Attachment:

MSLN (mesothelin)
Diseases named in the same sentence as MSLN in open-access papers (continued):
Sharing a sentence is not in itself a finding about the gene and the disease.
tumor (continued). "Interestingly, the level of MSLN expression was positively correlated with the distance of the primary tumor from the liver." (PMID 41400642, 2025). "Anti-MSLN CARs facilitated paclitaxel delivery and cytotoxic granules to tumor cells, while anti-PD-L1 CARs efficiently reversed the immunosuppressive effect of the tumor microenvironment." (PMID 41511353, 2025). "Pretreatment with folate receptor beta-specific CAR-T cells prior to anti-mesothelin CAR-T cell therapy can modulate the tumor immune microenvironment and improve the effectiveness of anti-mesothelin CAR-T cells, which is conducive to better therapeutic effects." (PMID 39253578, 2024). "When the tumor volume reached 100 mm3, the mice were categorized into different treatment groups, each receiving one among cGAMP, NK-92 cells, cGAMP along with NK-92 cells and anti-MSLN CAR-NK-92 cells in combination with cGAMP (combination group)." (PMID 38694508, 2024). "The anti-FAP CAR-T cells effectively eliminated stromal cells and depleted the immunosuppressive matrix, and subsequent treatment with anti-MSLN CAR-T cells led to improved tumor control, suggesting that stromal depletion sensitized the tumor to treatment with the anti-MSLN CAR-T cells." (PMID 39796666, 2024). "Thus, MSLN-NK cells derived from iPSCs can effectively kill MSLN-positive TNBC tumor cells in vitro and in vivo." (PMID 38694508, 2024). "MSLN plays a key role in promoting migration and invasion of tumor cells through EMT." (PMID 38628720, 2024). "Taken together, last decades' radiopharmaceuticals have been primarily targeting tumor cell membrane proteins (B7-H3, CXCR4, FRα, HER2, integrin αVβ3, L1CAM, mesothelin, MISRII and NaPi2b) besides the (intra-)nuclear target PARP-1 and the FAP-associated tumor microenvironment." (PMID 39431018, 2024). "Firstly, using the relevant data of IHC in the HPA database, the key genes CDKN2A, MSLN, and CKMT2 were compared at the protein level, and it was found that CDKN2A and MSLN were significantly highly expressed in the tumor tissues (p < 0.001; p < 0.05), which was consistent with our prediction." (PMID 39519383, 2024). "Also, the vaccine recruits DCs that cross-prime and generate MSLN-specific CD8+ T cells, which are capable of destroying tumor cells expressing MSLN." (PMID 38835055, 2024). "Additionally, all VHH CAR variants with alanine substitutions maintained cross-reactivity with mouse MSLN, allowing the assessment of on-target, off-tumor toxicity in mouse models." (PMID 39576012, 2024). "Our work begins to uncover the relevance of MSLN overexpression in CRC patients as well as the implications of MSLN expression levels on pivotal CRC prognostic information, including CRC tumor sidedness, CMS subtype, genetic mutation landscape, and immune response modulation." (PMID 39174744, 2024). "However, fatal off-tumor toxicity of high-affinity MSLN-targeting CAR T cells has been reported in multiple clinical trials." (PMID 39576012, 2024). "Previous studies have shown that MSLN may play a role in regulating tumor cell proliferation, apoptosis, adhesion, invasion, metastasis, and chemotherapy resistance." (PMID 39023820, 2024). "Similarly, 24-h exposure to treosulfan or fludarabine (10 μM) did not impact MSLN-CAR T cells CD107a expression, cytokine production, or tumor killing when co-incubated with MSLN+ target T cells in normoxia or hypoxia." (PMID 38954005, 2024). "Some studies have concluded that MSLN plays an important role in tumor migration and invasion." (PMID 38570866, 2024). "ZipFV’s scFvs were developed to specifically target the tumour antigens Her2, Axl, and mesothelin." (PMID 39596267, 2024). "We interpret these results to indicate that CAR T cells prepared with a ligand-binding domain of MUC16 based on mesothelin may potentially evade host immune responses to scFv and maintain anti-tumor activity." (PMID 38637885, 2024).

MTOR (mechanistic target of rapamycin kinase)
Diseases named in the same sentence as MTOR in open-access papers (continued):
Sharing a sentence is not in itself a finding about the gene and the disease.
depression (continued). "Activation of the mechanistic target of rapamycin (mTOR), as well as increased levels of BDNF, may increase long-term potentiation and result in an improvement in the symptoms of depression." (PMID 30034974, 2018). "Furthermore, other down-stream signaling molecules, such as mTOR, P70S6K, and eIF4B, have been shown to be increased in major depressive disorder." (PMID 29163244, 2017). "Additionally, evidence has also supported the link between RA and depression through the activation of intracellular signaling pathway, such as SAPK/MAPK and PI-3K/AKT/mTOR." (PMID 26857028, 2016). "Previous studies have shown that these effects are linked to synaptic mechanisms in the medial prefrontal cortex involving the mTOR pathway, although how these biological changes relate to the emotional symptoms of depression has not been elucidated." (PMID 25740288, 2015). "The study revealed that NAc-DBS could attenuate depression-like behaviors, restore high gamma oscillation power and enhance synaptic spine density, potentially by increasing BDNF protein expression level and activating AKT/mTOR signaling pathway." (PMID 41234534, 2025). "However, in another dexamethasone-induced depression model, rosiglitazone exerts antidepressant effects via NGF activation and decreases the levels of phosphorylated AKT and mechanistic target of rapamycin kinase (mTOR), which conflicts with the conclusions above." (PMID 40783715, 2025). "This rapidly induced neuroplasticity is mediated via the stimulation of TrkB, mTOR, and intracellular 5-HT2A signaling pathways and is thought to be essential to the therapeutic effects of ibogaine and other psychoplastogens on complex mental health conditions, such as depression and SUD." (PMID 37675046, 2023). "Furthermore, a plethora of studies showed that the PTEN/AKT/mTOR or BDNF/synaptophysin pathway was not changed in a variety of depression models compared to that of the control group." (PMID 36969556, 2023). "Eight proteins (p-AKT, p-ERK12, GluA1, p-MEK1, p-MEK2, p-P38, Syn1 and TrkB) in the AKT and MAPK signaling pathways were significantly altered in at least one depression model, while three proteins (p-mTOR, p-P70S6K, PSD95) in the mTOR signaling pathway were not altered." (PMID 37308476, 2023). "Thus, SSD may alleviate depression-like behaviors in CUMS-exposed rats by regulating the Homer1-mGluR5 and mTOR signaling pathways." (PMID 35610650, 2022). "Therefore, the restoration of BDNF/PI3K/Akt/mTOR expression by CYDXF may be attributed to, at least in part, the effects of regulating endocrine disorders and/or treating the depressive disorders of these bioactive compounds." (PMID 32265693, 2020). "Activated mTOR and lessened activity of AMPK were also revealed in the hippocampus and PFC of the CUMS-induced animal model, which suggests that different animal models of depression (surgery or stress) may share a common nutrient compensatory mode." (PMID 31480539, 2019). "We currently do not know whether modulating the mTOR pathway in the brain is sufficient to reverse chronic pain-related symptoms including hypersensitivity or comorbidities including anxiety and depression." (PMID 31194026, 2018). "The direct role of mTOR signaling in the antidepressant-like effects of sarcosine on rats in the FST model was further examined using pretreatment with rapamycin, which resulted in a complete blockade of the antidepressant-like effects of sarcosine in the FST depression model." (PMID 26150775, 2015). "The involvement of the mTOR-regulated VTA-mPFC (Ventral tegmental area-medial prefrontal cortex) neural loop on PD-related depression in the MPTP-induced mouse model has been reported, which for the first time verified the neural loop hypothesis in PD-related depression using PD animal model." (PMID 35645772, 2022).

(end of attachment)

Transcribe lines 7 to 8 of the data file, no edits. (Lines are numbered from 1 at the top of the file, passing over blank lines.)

Sharing a sentence is not in itself a finding about the gene and the disease.
depression (continued). "Activation of the mechanistic target of rapamycin (mTOR), as well as increased levels of BDNF, may increase long-term potentiation and result in an improvement in the symptoms of depression." (PMID 30034974, 2018). "Furthermore, other down-stream signaling molecules, such as mTOR, P70S6K, and eIF4B, have been shown to be increased in major depressive disorder." (PMID 29163244, 2017). "Additionally, evidence has also supported the link between RA and depression through the activation of intracellular signaling pathway, such as SAPK/MAPK and PI-3K/AKT/mTOR." (PMID 26857028, 2016). "Previous studies have shown that these effects are linked to synaptic mechanisms in the medial prefrontal cortex involving the mTOR pathway, although how these biological changes relate to the emotional symptoms of depression has not been elucidated." (PMID 25740288, 2015). "The study revealed that NAc-DBS could attenuate depression-like behaviors, restore high gamma oscillation power and enhance synaptic spine density, potentially by increasing BDNF protein expression level and activating AKT/mTOR signaling pathway." (PMID 41234534, 2025). "However, in another dexamethasone-induced depression model, rosiglitazone exerts antidepressant effects via NGF activation and decreases the levels of phosphorylated AKT and mechanistic target of rapamycin kinase (mTOR), which conflicts with the conclusions above." (PMID 40783715, 2025). "This rapidly induced neuroplasticity is mediated via the stimulation of TrkB, mTOR, and intracellular 5-HT2A signaling pathways and is thought to be essential to the therapeutic effects of ibogaine and other psychoplastogens on complex mental health conditions, such as depression and SUD." (PMID 37675046, 2023). "Furthermore, a plethora of studies showed that the PTEN/AKT/mTOR or BDNF/synaptophysin pathway was not changed in a variety of depression models compared to that of the control group." (PMID 36969556, 2023). "Eight proteins (p-AKT, p-ERK12, GluA1, p-MEK1, p-MEK2, p-P38, Syn1 and TrkB) in the AKT and MAPK signaling pathways were significantly altered in at least one depression model, while three proteins (p-mTOR, p-P70S6K, PSD95) in the mTOR signaling pathway were not altered." (PMID 37308476, 2023). "Thus, SSD may alleviate depression-like behaviors in CUMS-exposed rats by regulating the Homer1-mGluR5 and mTOR signaling pathways." (PMID 35610650, 2022). "Therefore, the restoration of BDNF/PI3K/Akt/mTOR expression by CYDXF may be attributed to, at least in part, the effects of regulating endocrine disorders and/or treating the depressive disorders of these bioactive compounds." (PMID 32265693, 2020). "Activated mTOR and lessened activity of AMPK were also revealed in the hippocampus and PFC of the CUMS-induced animal model, which suggests that different animal models of depression (surgery or stress) may share a common nutrient compensatory mode." (PMID 31480539, 2019). "We currently do not know whether modulating the mTOR pathway in the brain is sufficient to reverse chronic pain-related symptoms including hypersensitivity or comorbidities including anxiety and depression." (PMID 31194026, 2018). "The direct role of mTOR signaling in the antidepressant-like effects of sarcosine on rats in the FST model was further examined using pretreatment with rapamycin, which resulted in a complete blockade of the antidepressant-like effects of sarcosine in the FST depression model." (PMID 26150775, 2015). "The involvement of the mTOR-regulated VTA-mPFC (Ventral tegmental area-medial prefrontal cortex) neural loop on PD-related depression in the MPTP-induced mouse model has been reported, which for the first time verified the neural loop hypothesis in PD-related depression using PD animal model." (PMID 35645772, 2022).